Washington state expects to adopt final rules for the structure governing legalized marijuana under I-502 by next week. So officials with the state’s Liquor Control Board are touring the state to get feedback before the rules take effect.
One of the most urgent questions surrounding Washington’s legalization of marijuana is the affect it will have on teenagers. Researchers say teens often see marijuana as “natural” and “safer than alcohol.” Many adults who consider themselves addicts supported legalization, but not because they think marijuana is risk-free.
The second statewide public hearing this week on the future of the marijuana industry was held in Seattle. Like the earlier one in the week in Olympia, this one had overflow crowds. The Seattle hearing was filled with people who have grown marijuana for years and want to go legit.
The Washington State Liquor Control Board is kicking off a series of six public hearings around the state. The board wants public input on how to create a legal, taxed distribution system for marijuana. Budding members of the new marijuana economy say they’ll be in attendance.
The Washington State Liquor Control Board is forging ahead in its new role creating access to legalized marijuana. Next, the board will issue a request for consultants to gauge pot consumption in Washington state.
Marijuana legalization in Washington is taking effect against a patchwork of conflicting city laws. Some cities don’t allow marijuana dispensaries. But Seattle began requiring business licenses for them last year. Some medical marijuana providers see benefits to playing by cities’ rules. Others are fighting their restrictions.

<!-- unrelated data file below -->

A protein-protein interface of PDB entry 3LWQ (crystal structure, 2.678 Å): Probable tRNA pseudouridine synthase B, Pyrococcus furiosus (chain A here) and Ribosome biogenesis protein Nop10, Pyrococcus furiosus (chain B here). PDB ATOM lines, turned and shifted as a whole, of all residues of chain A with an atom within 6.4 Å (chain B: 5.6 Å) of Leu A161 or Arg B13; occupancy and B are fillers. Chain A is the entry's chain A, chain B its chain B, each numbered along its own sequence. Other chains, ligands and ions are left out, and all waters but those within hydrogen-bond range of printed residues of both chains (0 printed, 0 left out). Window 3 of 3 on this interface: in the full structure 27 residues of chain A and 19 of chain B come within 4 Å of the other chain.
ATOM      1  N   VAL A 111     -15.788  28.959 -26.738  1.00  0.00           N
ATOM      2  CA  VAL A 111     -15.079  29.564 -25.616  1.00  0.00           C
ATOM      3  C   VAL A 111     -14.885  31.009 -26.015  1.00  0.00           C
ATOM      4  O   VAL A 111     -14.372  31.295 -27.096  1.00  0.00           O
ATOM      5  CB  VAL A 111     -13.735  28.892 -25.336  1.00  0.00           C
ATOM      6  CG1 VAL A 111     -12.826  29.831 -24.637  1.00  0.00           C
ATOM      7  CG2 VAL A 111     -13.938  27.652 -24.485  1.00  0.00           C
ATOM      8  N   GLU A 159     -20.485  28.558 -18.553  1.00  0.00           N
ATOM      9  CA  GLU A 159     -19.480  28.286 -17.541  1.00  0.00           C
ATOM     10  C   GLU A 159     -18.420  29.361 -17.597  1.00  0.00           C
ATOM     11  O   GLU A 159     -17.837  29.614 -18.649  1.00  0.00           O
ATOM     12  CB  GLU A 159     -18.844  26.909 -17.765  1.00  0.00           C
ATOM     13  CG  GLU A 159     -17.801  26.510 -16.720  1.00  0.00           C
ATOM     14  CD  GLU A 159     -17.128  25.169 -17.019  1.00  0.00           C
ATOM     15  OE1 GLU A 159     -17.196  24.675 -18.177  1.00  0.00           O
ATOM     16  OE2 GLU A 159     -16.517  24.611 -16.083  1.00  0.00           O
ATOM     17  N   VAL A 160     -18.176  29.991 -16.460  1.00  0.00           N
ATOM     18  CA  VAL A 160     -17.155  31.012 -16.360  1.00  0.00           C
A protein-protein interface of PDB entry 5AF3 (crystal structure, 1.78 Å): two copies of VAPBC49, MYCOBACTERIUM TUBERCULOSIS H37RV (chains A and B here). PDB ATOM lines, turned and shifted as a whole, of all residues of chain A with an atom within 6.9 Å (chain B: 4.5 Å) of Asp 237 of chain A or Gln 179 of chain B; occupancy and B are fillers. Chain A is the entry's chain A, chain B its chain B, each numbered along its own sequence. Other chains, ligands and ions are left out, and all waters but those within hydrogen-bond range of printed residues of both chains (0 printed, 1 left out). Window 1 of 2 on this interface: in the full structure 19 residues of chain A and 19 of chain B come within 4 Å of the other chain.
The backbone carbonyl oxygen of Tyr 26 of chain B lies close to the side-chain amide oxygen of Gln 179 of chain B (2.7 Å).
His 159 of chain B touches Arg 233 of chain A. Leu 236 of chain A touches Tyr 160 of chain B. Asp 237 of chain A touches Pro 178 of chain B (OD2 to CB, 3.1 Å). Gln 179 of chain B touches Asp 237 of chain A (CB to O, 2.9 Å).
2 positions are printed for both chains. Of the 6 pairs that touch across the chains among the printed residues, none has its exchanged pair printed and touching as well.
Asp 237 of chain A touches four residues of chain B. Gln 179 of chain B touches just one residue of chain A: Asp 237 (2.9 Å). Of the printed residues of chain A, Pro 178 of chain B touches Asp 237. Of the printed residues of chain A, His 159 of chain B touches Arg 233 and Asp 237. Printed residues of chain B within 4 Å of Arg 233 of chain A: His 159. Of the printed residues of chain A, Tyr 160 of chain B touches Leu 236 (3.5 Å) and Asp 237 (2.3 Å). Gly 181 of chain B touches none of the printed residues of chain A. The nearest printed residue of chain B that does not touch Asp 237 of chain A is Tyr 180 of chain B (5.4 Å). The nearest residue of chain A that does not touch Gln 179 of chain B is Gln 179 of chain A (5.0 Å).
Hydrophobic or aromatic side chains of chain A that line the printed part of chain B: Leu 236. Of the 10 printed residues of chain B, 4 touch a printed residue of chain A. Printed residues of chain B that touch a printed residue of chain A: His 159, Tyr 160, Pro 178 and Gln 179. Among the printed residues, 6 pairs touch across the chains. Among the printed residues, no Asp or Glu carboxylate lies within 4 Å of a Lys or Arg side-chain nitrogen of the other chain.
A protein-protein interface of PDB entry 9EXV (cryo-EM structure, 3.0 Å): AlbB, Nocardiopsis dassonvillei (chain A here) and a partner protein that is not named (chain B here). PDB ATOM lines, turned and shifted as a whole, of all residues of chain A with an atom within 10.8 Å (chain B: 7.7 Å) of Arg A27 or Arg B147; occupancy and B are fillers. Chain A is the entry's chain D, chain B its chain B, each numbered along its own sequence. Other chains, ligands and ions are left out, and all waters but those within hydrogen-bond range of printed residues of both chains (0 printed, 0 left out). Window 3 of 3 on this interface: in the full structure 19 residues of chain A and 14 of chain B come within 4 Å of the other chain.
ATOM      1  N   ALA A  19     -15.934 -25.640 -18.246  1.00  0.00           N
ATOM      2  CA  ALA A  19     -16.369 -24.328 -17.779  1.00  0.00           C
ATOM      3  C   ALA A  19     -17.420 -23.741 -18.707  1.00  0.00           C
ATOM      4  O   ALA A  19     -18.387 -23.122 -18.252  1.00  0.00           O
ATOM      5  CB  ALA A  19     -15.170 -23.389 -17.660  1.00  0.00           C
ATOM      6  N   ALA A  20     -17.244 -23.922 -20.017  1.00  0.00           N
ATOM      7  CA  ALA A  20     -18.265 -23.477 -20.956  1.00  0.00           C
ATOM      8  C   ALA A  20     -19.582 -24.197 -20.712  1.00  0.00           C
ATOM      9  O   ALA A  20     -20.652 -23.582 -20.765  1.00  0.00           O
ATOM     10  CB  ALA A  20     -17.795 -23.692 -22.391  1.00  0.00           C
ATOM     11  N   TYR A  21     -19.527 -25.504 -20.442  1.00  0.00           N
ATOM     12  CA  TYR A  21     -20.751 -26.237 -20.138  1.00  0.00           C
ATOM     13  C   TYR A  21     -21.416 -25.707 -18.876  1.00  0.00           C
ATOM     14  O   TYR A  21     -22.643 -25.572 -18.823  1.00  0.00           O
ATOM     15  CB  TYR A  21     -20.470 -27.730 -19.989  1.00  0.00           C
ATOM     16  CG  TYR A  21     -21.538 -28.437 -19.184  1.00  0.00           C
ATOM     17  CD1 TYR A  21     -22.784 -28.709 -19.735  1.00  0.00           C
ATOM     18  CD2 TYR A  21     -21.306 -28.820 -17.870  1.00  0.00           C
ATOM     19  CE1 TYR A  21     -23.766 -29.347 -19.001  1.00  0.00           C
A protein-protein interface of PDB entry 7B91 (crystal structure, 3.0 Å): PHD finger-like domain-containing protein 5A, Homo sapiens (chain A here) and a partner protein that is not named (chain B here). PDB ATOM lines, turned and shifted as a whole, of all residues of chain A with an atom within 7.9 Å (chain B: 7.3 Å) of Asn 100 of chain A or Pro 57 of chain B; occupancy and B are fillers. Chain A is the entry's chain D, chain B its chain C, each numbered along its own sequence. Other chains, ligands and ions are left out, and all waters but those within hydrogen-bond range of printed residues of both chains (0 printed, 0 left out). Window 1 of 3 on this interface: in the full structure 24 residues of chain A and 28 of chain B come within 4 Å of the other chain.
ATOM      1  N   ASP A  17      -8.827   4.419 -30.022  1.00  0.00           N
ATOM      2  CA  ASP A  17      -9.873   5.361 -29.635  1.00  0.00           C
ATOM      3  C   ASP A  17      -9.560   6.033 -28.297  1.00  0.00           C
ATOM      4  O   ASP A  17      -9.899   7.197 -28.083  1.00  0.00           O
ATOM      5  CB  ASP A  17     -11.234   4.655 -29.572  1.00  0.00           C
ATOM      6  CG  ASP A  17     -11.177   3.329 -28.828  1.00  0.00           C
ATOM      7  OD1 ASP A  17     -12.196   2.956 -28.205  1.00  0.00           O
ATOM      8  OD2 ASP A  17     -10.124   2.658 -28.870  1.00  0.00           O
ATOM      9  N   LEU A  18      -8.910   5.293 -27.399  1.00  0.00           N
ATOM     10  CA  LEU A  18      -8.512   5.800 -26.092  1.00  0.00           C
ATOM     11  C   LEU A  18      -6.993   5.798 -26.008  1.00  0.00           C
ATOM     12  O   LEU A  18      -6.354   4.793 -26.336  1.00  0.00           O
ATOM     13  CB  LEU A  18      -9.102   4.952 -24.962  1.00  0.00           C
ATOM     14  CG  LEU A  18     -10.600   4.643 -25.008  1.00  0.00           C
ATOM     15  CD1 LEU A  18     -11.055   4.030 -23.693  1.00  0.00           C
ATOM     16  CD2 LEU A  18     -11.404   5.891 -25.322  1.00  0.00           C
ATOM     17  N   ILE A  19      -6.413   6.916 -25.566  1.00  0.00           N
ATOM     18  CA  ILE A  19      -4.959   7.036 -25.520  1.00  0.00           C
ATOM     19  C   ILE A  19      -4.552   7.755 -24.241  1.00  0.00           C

Sean Green is the owner of Pacific Northwest Medical, a medical marijuana collective in the city of Shoreline. Today he’s wearing a suit and tie, a vestige of his former career in real estate. Green says he supported Initiative 502, but he’s celebrating legalization by turning off his phones. That’s because he’s gotten so many calls from recreational users who are under the delusion that it’s now legal for Green to sell them marijuana.
Voters in both Oregon and Washington are considering measures this November that would legalize marijuana for recreational use. If they pass, the laws would further widen the legal gap with neighboring Idaho, where police worry about spillover.
Idaho State Police Major Kevin Hudgens just learned about the two measures to the west of his state. He says they concern him.
“Common sense tells me that I’m sure we’d see some of our residents going over to Oregon and Washington to purchase marijuana. So, we would likely see an increase in that.”